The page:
Banbury Cross, March 20th, 10:00 a.m.--This meet was a joint special occasion, to host nearly a score of folks up from Belle Meade, Va., and a make-up for the snowed out Junior's Day. It turned out to be one of the best days of the year. I arrived at the meet with five horses on--two for guests (one who rode sidesaddle), one for our kennelman and sometimes whipper, my horse Beau and my young daughter's pony, Hanna.
After handing out horses to all, I began to strap on all the various tools I needed for the day: radio, horn, electric collar control, pistol, and, of course, a pocket flask for our visitors. Next, get electric collars on puppies in the hound trailer. We had emptied the kennel for the meet, plus one house hound, for 17 1/2 couple. A brief word to the staff, Sheila, Robyn, and Christine, and out came the hounds. We gathered them up while Master Gregg Ryan and the field lined up in front of the stable; Nelson and Wendi had some photographers on hand to capture the moment. When the hounds were settled enough to keep together, we brought them in by the fountain for some additional photos. A few words from Gregg and Nelson and we were off.
I called Barbara Lee, 1st whipper-in from Belle Meade, up to ride with me. She was of great value throughout the day and had a grin on a mile wide by the end. Junior Conner Poe rode out as a whipper with Christine, he told me later he only slightly dislocated his shoulder during the day and it was nothing to worry about. His sister, Casey, would lead the second field. One of the guests said they never ran so much before in a second field! Heading south we came into the heavily wooded Black Swamp. Here hounds opened but started back the way we came from, thinking this could be heel, and after a little check we moved them back south where they first opened. Here they picked and worked a little in that direction, but farther on I heard, then saw, several hounds moving out into the field a couple hundred yards ahead of us. Calling whippers to push the pack up we went forward to the lead hounds, which were now crossing the field from the ballpark into the Mount Airy islands a little to the west.
Here they checked by the run between fields. I saw Buca and Saddle start running, heads down, on the other side of the run going south. Not speaking yet, I knew they were on. I growled, "Come on, open!", knowing this would bring the rest of the pack on hard. Then they did and the pack flew to them. All now speaking, down through the woods into the Mount Airy ravine, they headed southwest. Down the path and up and around, then over the rail jump into the field behind the old house. Sheila had viewed a fox going back east but it wasn't the one they were on, as the hounds were flying across the fields west to Sam Fred Road. With Robyn ahead and Barbara behind me, we flew across the field towards what used to be Stoney's house.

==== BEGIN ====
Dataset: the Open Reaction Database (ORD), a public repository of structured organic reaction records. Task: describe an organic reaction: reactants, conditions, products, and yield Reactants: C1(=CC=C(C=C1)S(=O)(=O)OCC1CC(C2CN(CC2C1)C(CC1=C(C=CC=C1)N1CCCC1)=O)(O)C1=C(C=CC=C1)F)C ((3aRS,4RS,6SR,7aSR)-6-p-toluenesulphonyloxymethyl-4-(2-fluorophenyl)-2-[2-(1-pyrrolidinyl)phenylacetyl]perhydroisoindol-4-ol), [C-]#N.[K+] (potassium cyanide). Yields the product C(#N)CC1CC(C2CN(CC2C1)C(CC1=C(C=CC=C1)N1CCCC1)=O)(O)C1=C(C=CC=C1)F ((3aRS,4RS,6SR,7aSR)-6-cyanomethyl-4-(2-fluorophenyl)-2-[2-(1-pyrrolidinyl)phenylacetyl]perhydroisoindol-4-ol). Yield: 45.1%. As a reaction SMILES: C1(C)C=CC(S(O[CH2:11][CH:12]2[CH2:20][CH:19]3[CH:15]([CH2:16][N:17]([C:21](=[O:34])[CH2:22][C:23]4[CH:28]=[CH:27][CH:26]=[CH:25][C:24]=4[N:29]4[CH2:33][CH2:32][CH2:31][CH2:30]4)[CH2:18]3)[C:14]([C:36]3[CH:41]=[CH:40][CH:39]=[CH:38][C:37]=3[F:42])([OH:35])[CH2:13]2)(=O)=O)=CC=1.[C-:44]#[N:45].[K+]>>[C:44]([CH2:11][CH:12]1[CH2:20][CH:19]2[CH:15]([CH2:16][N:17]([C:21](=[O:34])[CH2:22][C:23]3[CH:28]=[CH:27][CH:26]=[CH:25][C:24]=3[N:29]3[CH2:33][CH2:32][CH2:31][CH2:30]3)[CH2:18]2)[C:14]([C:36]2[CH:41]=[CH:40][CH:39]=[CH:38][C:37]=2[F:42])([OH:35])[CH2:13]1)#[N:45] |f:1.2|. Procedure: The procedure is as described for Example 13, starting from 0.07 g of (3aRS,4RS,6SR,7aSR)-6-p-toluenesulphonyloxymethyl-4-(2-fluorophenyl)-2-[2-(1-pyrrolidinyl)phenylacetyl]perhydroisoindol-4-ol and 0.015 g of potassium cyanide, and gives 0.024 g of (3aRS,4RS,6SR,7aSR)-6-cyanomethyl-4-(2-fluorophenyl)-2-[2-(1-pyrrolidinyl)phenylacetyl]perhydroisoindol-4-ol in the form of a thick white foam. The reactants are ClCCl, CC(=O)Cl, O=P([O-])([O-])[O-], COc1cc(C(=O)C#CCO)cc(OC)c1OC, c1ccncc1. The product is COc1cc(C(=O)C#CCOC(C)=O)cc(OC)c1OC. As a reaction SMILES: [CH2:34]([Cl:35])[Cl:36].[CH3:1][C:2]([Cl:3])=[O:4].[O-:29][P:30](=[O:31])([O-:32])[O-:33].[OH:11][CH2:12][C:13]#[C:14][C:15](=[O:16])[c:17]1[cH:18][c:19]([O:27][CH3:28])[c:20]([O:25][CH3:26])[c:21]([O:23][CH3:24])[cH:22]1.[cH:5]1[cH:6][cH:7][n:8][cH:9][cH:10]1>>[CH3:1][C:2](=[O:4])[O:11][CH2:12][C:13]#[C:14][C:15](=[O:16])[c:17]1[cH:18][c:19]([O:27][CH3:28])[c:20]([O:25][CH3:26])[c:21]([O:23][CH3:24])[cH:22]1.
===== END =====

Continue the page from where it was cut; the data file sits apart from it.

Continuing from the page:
At the crest of the hill I glanced to see the pack a field ahead at the fence along Sam Fred Road. Down the steep hill we went at full speed. There was no slowing Beau down now, the little TB brain had taken over. Taking my chances rather than fighting it, I let him go. At the bottom of the hill he leaped the run to the one dry spot, bounced off it to leap the next puddle...at 30 mph! Pleased to still be on but not sure how we managed that, up the hill at full speed to Sam Fred where the pack was now running north on each side of the road and crossing over to the west.
Still galloping, turning slightly right, we headed over the stone wall into the meet field. Here Robyn turned left to cross the road. We continued straight parallel with the road across the field to catch them further ahead. Turning left at the next crossing, Sheila was in the road as we crossed. The hounds had turned sharply west across the gallop field. Coming across, Robyn reports they'd gone to ground. Coming in with the tail hounds, we found the pack in the copse of trees by the burn pile on the den. Robyn had been running on the edge of the woods that line the road with the pack when she viewed the fox as he made an abrupt left hand turn, came out and across the field west. He went down and around the copse and up into the hole. While blowing to ground, the fields and car followers all met at the den for a little cheer. That's one.
Asking Sheila where she actually viewed that other fox, we headed for it. Into and around the old Mount Airy house we cast. Picking up a little, some low scenting and speaking, circling several times we just couldn't get it going. Already pleasantly surprised, considering the full moon the night before and open sky that day, I expected conditions would be difficult but with one good flat out run to start, we went off to find a hotter fox. North and west, back across the road, we headed for the Hog Lot and Ball Hill. Pressing west down the run towards the Hog Lot we had a little speaking but it seemed to be old line. Into Ball Hill we went with the hounds picking up the pace.